1. Music therapy on autism spectrum disorders
Autism spectrum disorder (ASD) is a neurodevelopmental condition that affects the social, communicative, and cognitive development of an individual. It is characterized by difficulties in social interaction, communication, and repetitive behaviors. The symptoms usually appear during childhood and persist throughout adulthood.
There are many theories about how ASD develops. One theory says that the brain of an autistic person is wired differently than that of a normal child. Another theory states that problems arise when the environment does not stimulate the right parts of the brain.
Research shows that music therapy can help treat children with ASD. Studies have shown that listening to music can increase the level of attention and focus of children with ASD. A study conducted in 2010 showed that music therapy helped reduce anxiety and stress levels in children with ASD.
Another study found that music therapy was effective in helping children with ASD develop better social skills.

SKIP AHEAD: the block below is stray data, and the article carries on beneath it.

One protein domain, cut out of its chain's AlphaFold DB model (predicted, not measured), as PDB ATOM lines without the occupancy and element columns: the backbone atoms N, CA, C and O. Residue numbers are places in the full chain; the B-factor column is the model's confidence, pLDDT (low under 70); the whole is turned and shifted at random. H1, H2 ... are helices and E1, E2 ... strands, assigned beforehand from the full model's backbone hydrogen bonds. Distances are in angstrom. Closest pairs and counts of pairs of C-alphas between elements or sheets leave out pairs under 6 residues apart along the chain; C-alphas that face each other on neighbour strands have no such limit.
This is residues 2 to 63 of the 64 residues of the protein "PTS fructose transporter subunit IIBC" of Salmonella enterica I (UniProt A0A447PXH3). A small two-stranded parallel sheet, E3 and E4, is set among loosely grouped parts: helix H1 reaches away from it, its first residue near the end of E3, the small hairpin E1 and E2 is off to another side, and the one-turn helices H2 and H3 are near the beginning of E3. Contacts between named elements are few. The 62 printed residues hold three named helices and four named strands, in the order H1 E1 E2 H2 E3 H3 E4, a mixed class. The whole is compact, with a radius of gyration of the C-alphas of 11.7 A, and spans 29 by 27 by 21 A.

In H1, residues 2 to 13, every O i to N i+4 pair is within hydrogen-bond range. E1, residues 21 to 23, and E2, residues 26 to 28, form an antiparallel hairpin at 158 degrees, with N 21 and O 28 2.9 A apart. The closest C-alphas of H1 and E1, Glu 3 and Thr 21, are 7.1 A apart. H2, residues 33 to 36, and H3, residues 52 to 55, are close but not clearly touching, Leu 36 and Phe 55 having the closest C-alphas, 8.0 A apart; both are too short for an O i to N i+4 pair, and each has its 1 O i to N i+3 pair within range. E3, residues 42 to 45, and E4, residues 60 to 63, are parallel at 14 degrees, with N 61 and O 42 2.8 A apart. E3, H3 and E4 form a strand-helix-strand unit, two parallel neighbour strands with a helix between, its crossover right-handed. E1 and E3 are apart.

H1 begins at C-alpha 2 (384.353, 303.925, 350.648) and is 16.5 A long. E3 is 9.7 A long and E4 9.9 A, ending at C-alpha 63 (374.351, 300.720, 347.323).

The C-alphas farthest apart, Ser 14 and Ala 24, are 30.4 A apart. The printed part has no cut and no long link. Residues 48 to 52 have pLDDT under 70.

A study published in 2008 found that music therapy helped decrease aggression and hyperactivity among children with ASD. The researchers concluded that music therapy could help teach these children appropriate behavior patterns.
2. Music therapy on dementia patients.
Music has been used as a therapeutic tool in the treatment of various diseases, including dementia. This study investigated whether music therapy could improve cognitive function and quality of life (QOL) for people with mild to moderate Dementia.
Researchers divided participants into four groups. Each group received different treatments over eight weeks. Group one listened to classical music, group two listened to jazz music, group three listened to pop music, and group four did not listen to any music.